He started the Toronto series last Thursday with a line single to left off a 3-2 changeup from Marco Estrada. Starting off the next night, he lined out to third against a 95-mph fastball from Aaron Sanchez.
Then came Sunday, when Dozier crushed a long fly ball into the gap in left center. What looked like an RBI double off the bat instead wound up in the glove of diving center fielder Kevin Pillar.
“Things have been going that way for a while now,” Dozier said. “Heck of a play. It’s not a good feeling.”
Dozier’s batting average on balls in play has dropped to a career-worst .218. His career figure is just .265, surprisingly low for a player with good speed but likely due to his propensity to hit the ball in the air.
Dozier’s strikeout rate is 16.5 percent, well below his career mark of 19 percent, and he is swinging at
29.3 percent of pitches out of the zone, which is only slightly higher than the major-league average of 28.0 percent.
What has spiked for Dozier is his percentage of strikes taken outside the zone. At 12.4 percent, he is sixth in the majors in what might be deemed lack of respect from plate umpires.
“You make your own breaks; you don’t worry about results,” Dozier said. “The only thing you can control is how you prepare. Just take the past four games: I had one hit this series and squared two or three balls up each and every game. That’s just how it goes.
“I know it’s a results-
oriented game; that’s all that matters. But at the same time, you can’t really focus on results, just how you prepare and put yourself in position.”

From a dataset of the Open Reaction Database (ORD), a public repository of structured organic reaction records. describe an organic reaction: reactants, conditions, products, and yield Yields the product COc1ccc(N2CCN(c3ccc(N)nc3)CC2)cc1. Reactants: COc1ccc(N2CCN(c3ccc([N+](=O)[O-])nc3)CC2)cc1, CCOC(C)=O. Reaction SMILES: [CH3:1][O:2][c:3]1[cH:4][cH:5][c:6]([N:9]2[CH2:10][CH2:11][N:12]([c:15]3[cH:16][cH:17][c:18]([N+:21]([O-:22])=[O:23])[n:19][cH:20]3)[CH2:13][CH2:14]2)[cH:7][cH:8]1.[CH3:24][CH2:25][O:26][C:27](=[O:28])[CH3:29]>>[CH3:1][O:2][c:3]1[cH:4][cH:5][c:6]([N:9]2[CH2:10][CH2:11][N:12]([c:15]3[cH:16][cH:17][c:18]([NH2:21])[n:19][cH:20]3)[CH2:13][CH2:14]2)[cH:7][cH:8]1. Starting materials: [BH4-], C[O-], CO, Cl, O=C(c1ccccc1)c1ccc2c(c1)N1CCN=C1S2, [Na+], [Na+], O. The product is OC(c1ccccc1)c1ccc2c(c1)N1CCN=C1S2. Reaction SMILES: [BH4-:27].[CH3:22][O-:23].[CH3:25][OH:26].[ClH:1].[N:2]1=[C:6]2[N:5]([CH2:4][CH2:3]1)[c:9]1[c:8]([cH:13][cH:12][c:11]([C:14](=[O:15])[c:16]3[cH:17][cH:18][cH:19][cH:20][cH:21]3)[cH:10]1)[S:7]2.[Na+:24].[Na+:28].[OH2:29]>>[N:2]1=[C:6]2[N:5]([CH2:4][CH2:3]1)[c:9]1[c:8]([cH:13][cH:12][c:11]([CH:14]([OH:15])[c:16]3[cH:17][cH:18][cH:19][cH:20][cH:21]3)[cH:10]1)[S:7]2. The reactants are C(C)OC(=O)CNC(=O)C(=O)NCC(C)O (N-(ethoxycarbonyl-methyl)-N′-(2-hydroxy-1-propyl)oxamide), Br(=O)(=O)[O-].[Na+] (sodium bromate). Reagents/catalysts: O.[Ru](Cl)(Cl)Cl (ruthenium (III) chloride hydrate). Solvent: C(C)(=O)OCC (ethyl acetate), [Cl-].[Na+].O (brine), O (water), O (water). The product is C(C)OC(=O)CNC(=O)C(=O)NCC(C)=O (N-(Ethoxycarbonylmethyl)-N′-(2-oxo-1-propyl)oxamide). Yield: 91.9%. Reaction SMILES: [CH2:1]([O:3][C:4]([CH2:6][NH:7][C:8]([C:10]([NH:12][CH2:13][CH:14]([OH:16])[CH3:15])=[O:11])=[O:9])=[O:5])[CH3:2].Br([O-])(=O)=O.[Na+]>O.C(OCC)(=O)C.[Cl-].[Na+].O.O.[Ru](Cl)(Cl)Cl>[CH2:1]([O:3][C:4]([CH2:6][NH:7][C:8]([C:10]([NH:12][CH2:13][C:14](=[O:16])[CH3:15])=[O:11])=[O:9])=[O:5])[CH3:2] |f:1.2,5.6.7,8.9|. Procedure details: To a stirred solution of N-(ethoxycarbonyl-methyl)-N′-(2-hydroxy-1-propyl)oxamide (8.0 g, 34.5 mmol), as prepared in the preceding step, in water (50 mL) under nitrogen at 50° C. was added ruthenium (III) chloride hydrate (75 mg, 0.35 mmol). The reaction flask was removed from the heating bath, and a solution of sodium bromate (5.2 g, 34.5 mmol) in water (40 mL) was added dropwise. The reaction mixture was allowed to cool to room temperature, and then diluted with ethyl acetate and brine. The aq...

Both Dozier and Molitor insist the second baseman’s right hamstring is not hampering him after it caused him to miss all but one plate appearance of the recent series sweep the Twins suffered in Chicago. Just before that, Dozier had a six-hit series at Houston before injuring himself May 4 as he left the batter’s box on a grounder to shortstop.
“It’s not limiting him at all and hasn’t been for a little while,” Molitor said. “I don’t think that’s part of the equation.”
Dozier and Ryan had another of their frequent talks early in the Toronto series. It was only 30 percent about baseball, Dozier estimated.
“This was just a man-to-man talk,” he said. “We talk a lot and pick each other’s brain, so that’s good. Sometimes it’s just to get what each other’s thinking. Me and him are very close, even outside the game of baseball. We bounce a lot of ideas off each other. Hopefully we can use some of the things that we talked about to get this thing rolling.”
It’s not just a lack of production and winning that is plaguing Dozier. It’s also how to balance his newly increased leadership responsibilities with everything else that goes into playing at the big-league level.
“Being the leader of this team, when you’re not playing at the level you’re used to the past three or four years, and we’re struggling as much as we are, you kind of want to try to fix everything and score 10 runs in one inning yourself to kind of jump-start things,” Dozier said. “At the same time you have to stay true to yourself. Being one of the leaders on this team and you’re not producing like you have been, it’s kind of tough.”